As Molly can probably testify, I’m emotionally exhausted. Now that I’m back home, I’ve been tutoring some and have even tried to go back to work. Given how many things I dropped in a four hour period and the fact that I started crying when a coworker asked how things were going, I’ve concluded that I’m not being lazy just sleeping all day. I really need the sleep and time to unwind. That’s why I’ve been incommunicado recently.

What I learned at the Clinic of St. Jude (briefly):

  • I have Ehlers-Danlos syndrome, (type III or IV). It’s not an absolute diagnosis, but I’m convinced. And I’ve decided that that’s good enough. It’s probably the cause of everything that I have.
  • I suffer from hyperdynamic circulation. This is a direct result of EDS, and I now have scientific measurements for this.
  • I suffer from extreme hypermobility. Not only do I meet most of the Beighton criteria, but I also have sacroiliac joint dsyfunction and have winged scapula. In essence, my body is simultaneously falling apart and holding itself together. My sister says that I’m a living jellyfish.
  • I suffer from a central sensitivity disorder. My body is sensitive to things like sound, light, food, dust falling, who knows what and sends out major alarms. Some of these things are internal (like the GI symptoms) and some of them are external; some of them physical, some of them not. It belies simple logic.

The doctors have suggested physical therapy and moderate cardiovascular fitness (while wearing tight-fitting garb) to help with some of this. There’s not a good treatment for EDS yet, and they don’t know a whole lot about it.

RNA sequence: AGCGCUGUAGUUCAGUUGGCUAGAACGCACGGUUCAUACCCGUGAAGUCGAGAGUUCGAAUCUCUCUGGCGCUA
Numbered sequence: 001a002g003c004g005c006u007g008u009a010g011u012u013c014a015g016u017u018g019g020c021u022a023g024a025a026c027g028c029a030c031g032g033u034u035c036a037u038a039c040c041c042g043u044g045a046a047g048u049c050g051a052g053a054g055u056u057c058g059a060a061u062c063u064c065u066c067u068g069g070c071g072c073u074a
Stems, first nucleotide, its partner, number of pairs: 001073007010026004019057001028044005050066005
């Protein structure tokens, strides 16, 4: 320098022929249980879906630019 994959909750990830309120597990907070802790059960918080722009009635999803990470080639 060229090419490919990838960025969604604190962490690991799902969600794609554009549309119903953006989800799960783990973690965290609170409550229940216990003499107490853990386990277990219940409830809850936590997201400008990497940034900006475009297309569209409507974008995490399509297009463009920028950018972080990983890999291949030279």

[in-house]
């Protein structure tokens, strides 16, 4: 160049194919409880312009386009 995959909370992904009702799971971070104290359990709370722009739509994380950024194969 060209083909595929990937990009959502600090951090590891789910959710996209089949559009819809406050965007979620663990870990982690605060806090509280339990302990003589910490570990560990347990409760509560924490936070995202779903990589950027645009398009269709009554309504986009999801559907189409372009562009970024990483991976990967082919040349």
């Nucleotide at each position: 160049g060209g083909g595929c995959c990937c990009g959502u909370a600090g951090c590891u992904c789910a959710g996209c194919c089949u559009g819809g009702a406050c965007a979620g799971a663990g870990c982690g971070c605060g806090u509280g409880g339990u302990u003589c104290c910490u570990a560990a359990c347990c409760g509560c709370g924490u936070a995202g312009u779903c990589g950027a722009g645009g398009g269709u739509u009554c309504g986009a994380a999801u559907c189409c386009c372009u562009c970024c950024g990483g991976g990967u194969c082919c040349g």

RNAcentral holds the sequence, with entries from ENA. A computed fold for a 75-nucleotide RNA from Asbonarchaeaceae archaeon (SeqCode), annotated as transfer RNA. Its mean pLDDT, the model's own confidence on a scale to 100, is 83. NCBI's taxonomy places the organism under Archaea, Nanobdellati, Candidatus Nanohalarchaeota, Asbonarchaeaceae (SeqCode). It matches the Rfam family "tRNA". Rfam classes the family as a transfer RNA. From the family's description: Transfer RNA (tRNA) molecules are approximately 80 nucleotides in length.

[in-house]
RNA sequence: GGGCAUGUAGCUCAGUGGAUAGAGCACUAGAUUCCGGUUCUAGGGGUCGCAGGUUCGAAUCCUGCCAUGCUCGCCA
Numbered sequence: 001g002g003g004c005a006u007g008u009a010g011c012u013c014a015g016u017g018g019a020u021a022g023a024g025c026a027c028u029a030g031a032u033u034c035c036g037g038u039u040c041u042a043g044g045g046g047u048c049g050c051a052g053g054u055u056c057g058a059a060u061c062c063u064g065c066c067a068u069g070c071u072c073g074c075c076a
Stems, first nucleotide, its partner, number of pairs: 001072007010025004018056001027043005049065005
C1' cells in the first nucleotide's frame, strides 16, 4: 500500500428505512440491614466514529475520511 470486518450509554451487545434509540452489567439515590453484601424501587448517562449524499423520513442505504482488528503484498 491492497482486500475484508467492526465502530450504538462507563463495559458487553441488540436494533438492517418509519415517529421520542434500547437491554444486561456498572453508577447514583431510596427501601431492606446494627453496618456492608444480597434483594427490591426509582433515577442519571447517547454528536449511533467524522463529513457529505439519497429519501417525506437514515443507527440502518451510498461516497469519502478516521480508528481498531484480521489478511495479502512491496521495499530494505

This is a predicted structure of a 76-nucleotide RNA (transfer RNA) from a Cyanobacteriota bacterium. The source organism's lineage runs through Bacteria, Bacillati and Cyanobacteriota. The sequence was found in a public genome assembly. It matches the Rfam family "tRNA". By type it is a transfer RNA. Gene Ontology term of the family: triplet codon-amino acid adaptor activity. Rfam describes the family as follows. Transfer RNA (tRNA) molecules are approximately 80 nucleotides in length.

I have several consultations scheduled over the next few months, so it remains to be seen what comes of those.

It’s been rough because they messed a lot of things up with scheduling and records transfer and the like. Half the time I felt like I was banging my head against the wall or trying not to throw a huge temper tantrum.

But it’s liberating to have a solid diagnosis and to know that I’m not making this up or that I just need to try harder. I did end up becoming more bossy that I prefer, but everyone agreed that that was to my absolute benefit. And Dr. Leo pulled through for me, advocating for me from afar. My coordinating physician at the clinic mentioned that he had talked to Dr. Leo over the phone and that he seemed “really on top of things”.

That’s the short story. When I’m less exhausted, I’ll probably write more.

Thanks for the continued prayer and well wishes. And happy rare disease day.

Abigail Cashelle

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